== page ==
Dimension II: The House Select Committee Report, July 21-28

On July 21, an 11-member committee — one from each state present — was finally created by a 34-15 vote to consider Madison’s proposals. These proposals relied heavily on the 20 bill-of-rights proposals that emerged from the Virginia Ratifying Convention with the aim of restraining the reach of the new government. But the Virginia Ratifying Convention also issued 20 amendment proposals that aimed to dismantle the structure and powers of the new government. Both proposals were sent to the Select Committee.

The Committee members were John Vining, James Madison, Robert Baldwin, Roger Sherman, Burke, Richard Gilman, George Clymer, Benson, Goodhue, Boudinot, and Gale. Note that 5 of the 11 signed the Constitution on September 17, 1789. Also note that Elbridge Gerry — one of three delegates who did not sign in Philadelphia — was not selected to this committee. This particular selection of delegates — all Federalists — was a potentially pro-Madison committee if he had the talent, and stamina, to lead the members to take his project seriously and provide the context for the admission of North Carolina and Rhode Island to the Union.

Theodore Sedgwick, a Federalist, did not think Madison had the talents to perform this task. Writing to Benjamin Lincoln on July 19, 1789, Sedgwick noted: “Mr. Madison’s talents, respectable as they are will for some time be lost to the public, from his timidity. He is constantly haunted with the ghost of Patrick Henry. No man, in my opinion, in this country has more fair and honorable intentions, or more ardently wishes the prosperity of the public, but unfortunately he has not that strength of nerves which will enable him to set at defiance popular and factious clamors.”

Another Federalist, Fisher Ames of Massachusetts, hoped that the Select Committee mode of doing business will produce amendments that “will be more rational, and less ad populum, than Madison’s.” Senator Robert Morris wrote the following to Francis Hopkinson on August 15, 1789: “Poor Madison got so Cursedly frightened in Virginia, that I believe he has dreamed of amendments ever since. This however is, ad Captandum. [To play the crowd.] Similarly, Noah Webster criticized Madison for taking a narrow view of the principle of representation by placing the wishes of the constituents who elected him over the interests of the nation. Framer Pierce Butler wrote to James Iredell on August 11, 1789: “If you wait for substantial amendments, you will wait longer than I wish you to do, speaking interestedly. A few milk-and-water amendments have been proposed by Mr. Madison, such as liberty of conscience, a free press, and one or two general things already well secured. I suppose it was done to keep his promise with his constituents, to move for alterations; but, if I am not greatly mistaken, he is not hearty in the cause of amendments.”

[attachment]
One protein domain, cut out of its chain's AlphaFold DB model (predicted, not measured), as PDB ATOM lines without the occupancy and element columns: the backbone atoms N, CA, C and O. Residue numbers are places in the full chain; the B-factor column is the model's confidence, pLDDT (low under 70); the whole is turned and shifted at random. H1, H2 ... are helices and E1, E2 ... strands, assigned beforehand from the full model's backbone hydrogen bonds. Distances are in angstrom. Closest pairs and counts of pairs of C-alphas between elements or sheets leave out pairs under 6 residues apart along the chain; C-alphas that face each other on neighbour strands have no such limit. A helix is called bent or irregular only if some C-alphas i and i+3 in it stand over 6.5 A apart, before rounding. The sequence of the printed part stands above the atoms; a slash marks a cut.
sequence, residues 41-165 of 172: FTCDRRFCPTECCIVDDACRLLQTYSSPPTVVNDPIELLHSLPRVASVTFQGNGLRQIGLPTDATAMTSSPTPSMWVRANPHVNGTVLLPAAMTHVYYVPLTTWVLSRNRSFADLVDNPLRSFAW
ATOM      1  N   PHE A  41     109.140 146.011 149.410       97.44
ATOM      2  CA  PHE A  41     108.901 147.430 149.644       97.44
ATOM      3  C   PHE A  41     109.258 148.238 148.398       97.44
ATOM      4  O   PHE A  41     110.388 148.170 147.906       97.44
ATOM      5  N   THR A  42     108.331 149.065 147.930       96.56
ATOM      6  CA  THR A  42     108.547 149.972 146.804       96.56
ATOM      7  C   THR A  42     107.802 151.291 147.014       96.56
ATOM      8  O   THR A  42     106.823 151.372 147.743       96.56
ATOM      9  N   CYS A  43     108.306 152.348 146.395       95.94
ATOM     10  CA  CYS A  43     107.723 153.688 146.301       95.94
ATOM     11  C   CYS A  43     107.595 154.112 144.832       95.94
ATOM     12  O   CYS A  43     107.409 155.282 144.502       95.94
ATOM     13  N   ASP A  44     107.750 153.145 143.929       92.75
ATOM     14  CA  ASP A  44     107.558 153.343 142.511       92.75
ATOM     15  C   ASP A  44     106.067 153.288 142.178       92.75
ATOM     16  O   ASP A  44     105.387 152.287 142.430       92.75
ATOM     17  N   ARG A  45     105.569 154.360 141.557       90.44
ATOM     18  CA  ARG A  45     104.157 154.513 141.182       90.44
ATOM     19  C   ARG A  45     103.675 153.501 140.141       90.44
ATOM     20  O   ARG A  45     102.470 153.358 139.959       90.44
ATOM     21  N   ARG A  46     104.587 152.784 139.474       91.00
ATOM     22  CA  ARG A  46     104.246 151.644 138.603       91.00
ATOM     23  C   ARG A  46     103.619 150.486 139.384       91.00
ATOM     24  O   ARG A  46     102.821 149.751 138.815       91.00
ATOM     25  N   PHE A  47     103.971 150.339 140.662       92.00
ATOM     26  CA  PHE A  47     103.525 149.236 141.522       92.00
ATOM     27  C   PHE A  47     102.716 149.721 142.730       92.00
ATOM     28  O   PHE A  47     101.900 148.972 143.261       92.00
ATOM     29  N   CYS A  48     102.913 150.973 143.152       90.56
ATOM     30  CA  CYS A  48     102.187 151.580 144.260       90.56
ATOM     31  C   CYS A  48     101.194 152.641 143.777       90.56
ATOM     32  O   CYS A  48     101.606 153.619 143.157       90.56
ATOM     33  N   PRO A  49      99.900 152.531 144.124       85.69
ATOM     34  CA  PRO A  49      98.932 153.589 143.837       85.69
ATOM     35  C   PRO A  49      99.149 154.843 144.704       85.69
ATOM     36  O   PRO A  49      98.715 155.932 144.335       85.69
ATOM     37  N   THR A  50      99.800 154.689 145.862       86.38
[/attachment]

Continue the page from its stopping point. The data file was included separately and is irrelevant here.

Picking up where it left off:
The Committee, however, made few changes and Madison was reasonably satisfied with the work of this committee. Writing to Wilson Carey Nicholas on August 2, 1789, Madison expressed mostly positive feelings about the work of the Committee: “The proposed amendments of which I sent you a copy have since been in the hands of a committee composed of a member from each State. Their report is enclosed. Some of the changes are perhaps for the better, others for the worse. From the concord of the Committee. and the language used in the House on the last discussion, I indulge a confidence that something will be affected. For the Senate I can less answer, but I have no reason for distrust in case the plan be kept within its present limits.”

On July 28, Vining read the House Select Committee Report. Madison accomplished two objectives as a consequence of this Report. First his own proposal, based heavily on the Virginia Ratifying Bill of Rights recommendation, became the plan to be passed, defeated, or altered (or even mocked by both sides as a waste of time). The various State Ratifying Amendment Proposals — and especially the Virginia Ratifying Amendment recommendations — were deemed to be too numerous, varied, and radical to be molded into one plan. Second, Madison’s idea of incorporating his various proposals within the original Constitution was accepted.

Contents

Introduction

Introductions, the documentary history of each amendment, and major themes about the adoption of the Bill of Rights.

From Political Liberty to Social Freedom

Using artwork, see how the idea of rights has changed throughout American history.

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Documentary Origins and Politics of the Bill of Rights

Interactive chart showing the origins of each of the rights in the Bill of Rights.

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